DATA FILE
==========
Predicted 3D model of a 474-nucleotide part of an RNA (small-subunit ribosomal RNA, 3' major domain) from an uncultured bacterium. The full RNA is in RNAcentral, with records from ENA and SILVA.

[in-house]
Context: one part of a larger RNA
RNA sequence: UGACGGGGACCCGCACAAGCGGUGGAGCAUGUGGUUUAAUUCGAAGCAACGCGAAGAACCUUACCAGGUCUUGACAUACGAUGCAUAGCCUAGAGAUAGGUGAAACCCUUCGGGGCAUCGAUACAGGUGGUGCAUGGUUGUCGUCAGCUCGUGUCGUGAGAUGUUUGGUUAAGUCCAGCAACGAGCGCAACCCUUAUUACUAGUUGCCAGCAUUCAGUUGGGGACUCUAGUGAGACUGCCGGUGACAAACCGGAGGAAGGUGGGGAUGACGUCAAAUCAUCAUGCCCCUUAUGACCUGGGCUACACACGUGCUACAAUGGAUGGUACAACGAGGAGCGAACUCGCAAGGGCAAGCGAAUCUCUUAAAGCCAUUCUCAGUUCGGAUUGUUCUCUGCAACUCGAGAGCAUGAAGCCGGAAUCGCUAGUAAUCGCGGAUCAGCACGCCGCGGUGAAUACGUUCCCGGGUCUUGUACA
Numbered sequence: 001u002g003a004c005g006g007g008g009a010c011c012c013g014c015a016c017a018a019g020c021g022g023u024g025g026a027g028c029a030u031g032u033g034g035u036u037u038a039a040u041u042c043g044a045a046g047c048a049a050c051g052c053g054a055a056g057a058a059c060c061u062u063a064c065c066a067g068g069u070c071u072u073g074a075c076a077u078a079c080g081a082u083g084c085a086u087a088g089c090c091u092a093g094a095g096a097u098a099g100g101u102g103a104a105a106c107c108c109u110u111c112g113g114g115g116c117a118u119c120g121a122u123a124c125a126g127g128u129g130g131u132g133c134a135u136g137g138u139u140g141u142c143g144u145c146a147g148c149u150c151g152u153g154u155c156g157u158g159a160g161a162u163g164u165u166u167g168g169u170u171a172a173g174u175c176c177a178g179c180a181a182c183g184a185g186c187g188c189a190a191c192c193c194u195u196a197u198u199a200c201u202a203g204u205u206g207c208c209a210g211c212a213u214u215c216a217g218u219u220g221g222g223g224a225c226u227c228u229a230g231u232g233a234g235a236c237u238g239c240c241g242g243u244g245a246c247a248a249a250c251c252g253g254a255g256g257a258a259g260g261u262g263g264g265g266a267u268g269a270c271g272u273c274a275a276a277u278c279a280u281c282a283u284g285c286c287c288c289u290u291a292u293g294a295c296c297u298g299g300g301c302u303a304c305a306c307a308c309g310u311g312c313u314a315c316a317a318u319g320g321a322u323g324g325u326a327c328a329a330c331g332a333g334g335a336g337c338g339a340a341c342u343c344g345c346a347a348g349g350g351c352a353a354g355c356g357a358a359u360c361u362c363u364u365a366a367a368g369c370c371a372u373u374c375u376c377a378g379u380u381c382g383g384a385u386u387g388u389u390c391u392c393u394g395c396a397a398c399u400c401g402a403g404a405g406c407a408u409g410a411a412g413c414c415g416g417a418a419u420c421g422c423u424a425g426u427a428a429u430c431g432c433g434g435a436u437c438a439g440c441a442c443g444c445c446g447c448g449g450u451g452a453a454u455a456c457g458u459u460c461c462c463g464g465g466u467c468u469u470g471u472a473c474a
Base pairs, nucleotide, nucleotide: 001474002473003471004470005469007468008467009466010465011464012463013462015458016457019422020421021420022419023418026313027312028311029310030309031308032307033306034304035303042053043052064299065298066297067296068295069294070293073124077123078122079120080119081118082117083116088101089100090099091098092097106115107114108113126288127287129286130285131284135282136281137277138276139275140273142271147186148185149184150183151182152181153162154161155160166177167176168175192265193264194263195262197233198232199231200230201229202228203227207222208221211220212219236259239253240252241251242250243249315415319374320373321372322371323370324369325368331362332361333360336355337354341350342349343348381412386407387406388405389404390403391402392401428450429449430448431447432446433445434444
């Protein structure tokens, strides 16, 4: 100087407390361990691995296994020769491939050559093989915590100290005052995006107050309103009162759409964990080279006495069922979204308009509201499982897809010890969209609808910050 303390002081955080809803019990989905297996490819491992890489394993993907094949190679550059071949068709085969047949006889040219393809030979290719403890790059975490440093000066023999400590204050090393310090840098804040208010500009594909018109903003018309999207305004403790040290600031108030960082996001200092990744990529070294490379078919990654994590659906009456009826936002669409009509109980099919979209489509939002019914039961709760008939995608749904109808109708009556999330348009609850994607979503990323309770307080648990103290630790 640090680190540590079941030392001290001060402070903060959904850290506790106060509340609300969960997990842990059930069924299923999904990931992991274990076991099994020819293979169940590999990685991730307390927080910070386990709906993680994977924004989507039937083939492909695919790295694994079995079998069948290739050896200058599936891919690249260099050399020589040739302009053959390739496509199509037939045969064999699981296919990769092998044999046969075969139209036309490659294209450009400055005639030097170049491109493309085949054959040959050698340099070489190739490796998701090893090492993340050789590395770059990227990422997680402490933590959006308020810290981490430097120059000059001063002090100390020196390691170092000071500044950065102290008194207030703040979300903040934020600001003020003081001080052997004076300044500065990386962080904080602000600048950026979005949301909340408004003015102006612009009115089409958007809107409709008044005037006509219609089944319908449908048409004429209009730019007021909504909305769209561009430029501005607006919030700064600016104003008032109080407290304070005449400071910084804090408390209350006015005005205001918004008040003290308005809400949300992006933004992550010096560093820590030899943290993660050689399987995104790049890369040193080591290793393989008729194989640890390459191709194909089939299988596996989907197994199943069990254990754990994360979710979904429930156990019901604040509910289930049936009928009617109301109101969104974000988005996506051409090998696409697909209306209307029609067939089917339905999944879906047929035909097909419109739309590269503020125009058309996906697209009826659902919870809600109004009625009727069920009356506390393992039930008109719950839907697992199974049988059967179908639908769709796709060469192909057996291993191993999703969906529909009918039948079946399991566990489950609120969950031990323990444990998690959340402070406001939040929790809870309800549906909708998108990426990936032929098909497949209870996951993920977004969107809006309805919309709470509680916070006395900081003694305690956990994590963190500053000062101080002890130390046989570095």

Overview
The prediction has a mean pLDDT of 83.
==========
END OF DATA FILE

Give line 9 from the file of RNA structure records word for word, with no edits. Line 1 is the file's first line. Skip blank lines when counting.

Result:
The prediction has a mean pLDDT of 83.